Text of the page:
We list our favorite commonplace French slang that sound so funny when translated in English.
One of the best things about living in Belgium is learning the language in a way they never taught you in school. Think about how people that speak French would use slang; would you say, “I am going to the pub now,” to announce your imminent departure, or, “I’m just off to the pub?”
It is one thing to be capable of going about your day-to-day business, language-wise. It’s quite another once you begin to pick up the slang and shorthand. It is then that you’re able to have good gossip and actually laugh when someone tells a joke. One of my proudest moments en France to date was when I was chatting with a customer and he announced that I had learnt to speak ‘the French of the night’ – ok, it made me sound a bit like a hooker, but I’m pretty sure it was a compliment and meant that I no longer sound like an absolute tourist (all of the time). Huzzah!
Anyway, one of my favorite things about speaking native French is the sayings they come out with. The sayings, or meanings behind them, aren’t amusing in themselves. Oh no. It’s the translations into English.
French slang: fingers in the nose
‘Les doigts dans le nez’ was one of my first hilarious discoveries in French slang and remains a firm favorite. Literally translated, it means fingers in the nose. The practical translation is that something is terribly easy. The first time a colleague used this, I was virtually on the floor of the restaurant I found it so terribly amusing. If you ever see us sticking our fingers up our noses mid-service, we’re merely gesturing to each other how easily the shift is going. Unless it’s one of the boys and then they’re probably just picking their nose.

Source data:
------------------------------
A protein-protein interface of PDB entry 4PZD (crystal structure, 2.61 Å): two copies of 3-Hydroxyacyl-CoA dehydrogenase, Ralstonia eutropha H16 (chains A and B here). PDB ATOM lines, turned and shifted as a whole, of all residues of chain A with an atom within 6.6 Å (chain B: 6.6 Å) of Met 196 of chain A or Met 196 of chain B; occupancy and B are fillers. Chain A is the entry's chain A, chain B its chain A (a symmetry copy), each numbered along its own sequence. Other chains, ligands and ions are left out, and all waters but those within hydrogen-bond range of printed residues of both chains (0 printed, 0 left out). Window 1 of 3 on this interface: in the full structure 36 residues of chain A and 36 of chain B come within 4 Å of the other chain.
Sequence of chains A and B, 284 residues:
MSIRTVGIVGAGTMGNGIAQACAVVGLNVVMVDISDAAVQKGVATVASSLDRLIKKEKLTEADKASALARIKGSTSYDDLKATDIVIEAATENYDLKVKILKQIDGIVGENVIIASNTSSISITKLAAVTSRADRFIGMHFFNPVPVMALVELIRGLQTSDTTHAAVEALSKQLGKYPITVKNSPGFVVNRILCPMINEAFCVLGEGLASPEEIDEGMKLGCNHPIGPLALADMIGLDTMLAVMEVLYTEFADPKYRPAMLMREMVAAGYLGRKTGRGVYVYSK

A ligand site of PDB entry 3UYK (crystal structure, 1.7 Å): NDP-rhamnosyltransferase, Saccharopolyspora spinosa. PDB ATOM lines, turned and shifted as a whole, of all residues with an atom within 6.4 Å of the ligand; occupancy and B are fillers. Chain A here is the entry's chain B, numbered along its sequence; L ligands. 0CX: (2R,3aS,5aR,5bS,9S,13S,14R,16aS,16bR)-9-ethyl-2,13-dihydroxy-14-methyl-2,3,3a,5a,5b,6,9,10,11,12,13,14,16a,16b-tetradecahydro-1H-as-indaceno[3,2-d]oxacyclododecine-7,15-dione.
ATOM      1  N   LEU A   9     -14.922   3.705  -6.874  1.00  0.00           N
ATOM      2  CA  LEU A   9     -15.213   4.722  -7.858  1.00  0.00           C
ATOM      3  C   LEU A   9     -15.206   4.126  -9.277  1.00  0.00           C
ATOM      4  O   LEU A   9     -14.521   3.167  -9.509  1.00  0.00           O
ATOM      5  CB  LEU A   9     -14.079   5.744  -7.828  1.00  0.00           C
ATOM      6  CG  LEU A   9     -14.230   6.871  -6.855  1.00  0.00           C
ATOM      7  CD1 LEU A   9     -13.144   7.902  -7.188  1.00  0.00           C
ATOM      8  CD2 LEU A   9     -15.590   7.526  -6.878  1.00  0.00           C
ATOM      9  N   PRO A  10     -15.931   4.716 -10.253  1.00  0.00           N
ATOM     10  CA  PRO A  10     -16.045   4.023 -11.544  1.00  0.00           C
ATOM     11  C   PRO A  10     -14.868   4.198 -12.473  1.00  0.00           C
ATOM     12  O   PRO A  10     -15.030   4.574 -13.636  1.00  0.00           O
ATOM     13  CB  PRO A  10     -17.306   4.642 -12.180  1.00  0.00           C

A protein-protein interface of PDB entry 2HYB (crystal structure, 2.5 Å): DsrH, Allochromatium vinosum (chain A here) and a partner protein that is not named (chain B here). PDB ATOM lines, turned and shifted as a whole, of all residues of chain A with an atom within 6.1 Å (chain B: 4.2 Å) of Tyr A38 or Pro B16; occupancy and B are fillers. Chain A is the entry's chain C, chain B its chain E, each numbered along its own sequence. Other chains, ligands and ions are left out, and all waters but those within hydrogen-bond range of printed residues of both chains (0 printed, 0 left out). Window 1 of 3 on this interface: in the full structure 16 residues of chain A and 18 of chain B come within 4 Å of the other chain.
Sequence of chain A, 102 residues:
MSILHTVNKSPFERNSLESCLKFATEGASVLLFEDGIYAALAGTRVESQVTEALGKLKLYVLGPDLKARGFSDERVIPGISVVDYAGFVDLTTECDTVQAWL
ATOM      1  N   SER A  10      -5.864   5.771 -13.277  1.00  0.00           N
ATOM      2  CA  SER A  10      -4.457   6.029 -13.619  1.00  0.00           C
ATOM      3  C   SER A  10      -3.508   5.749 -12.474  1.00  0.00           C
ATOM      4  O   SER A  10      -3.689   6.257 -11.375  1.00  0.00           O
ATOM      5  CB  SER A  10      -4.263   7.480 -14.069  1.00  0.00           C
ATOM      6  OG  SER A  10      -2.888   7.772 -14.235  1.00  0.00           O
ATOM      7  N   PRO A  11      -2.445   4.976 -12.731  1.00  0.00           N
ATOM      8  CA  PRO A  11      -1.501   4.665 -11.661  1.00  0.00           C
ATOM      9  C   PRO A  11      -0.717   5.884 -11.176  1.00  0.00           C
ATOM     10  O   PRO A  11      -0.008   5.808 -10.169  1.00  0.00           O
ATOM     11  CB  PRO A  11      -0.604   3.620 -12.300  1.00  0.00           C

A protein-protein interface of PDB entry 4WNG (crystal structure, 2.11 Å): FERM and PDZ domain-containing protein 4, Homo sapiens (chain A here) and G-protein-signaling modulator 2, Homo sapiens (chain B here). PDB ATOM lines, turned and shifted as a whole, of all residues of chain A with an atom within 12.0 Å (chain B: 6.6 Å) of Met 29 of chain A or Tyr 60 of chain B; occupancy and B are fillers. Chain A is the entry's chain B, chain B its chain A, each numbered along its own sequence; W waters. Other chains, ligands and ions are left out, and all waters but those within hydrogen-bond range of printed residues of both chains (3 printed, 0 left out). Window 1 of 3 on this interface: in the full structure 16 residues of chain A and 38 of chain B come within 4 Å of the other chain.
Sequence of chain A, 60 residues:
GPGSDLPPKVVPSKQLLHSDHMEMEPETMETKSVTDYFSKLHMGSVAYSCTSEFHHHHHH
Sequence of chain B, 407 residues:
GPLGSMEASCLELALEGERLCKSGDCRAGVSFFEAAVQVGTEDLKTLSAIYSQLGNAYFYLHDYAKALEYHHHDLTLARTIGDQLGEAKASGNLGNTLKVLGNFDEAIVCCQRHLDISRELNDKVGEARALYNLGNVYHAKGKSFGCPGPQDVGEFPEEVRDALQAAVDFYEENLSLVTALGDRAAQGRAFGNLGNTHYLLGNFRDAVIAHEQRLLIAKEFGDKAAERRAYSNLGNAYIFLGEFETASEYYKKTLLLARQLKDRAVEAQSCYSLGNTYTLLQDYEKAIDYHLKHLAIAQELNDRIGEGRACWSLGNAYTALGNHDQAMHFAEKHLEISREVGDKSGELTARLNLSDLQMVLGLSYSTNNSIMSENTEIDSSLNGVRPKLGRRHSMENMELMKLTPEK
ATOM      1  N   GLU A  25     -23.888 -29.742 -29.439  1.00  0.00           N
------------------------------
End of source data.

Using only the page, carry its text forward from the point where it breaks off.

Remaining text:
Keep the peach
During my first few shifts, I found it mildly offensive that all the customers kept wishing me ‘bon courage‘ as they left. I took this to mean that I looked like I was really struggling and would need all the courage to make it through the night. But no – this is merely what anyone who is not currently at work says to someone who is. Now bon courage itself is clearly not amusing – but it’s French slang cousin really, really is.
“Keep the peach,” a customer said to me in English one night as he took his change. “Keep the peach?” I repeated, a bemused look on my face. “Yes,” he said, “Garde la pêche – keep the peach!” After to-ing and fro-ing we established that he told me to keep my chin up/remain ‘en forme‘. Honestly, this phrase absolutely delights me and I spent the rest of the evening shouting “Keep zee peach!” at random intervals. I still mutter it to myself at times while sniggering. Because I’m odd like that. And easily amused.
I have the banana
‘J’ai la banane‘, or I have the banana, is just another way to say that you are in good form. Which I was relieved to discover after Brian shouted it at me, because the alternative translation running through my head was a little scary. So yes, apparently to have or keep some kind of fruit in France is to be in a good mood. Personally, I still opt for the peachy option rather than the French slang phrase, as bringing up the topic of bananas amongst an all-male staff never seems like a good idea.
French slang: I have a cat in my throat
‘J’ai un chat dans la gorge‘ is Frenchie speak for having a frog in one’s throat. I guess I can see why they steered away from the froggie version, but I still struggle to envisage someone managing to speak at all.
So there we have it – a wee selection of my favorite Frenchie expressions to date. Please feel free to add your own – I am always looking for new things to randomly shout at my colleagues.